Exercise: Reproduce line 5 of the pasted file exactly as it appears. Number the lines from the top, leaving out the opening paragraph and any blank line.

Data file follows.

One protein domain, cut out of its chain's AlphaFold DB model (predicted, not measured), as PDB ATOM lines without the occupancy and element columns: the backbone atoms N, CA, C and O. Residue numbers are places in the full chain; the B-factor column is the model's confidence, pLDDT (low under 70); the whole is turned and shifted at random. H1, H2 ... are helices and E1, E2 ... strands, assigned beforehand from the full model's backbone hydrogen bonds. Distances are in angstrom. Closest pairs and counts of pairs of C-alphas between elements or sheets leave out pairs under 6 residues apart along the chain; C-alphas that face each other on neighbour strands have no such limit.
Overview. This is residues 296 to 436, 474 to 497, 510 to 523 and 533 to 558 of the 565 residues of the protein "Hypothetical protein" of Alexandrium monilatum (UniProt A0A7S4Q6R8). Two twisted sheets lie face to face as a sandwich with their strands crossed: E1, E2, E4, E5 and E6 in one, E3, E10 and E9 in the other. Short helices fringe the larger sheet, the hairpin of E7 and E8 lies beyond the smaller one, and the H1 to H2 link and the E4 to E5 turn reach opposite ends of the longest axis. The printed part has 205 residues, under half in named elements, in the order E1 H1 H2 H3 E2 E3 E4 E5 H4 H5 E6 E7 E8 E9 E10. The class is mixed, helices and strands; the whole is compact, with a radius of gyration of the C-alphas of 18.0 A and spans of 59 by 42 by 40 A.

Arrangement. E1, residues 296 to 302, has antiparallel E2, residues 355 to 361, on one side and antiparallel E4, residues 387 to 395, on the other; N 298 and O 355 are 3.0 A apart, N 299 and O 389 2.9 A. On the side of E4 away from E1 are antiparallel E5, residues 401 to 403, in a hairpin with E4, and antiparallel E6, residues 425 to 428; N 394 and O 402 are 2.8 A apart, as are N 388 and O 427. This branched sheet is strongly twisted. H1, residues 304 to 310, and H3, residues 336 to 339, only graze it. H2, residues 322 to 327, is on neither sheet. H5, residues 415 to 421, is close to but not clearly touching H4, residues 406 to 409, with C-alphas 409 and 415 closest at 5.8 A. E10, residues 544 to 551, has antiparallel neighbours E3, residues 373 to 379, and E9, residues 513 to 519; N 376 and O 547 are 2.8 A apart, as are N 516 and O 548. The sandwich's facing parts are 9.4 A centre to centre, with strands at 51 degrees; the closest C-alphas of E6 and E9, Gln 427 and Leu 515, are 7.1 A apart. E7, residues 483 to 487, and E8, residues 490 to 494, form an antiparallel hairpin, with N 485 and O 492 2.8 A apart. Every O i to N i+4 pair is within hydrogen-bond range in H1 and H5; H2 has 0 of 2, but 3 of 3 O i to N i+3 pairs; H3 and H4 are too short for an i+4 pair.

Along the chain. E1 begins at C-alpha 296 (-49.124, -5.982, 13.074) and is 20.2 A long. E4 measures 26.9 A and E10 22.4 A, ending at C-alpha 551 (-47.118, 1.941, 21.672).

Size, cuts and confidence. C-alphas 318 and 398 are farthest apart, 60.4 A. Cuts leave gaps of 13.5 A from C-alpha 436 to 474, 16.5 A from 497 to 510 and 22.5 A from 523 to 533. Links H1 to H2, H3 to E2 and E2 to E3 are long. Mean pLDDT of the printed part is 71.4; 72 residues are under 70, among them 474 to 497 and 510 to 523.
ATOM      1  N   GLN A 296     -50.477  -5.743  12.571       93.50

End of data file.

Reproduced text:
ATOM      1  N   GLN A 296     -50.477  -5.743  12.571       93.50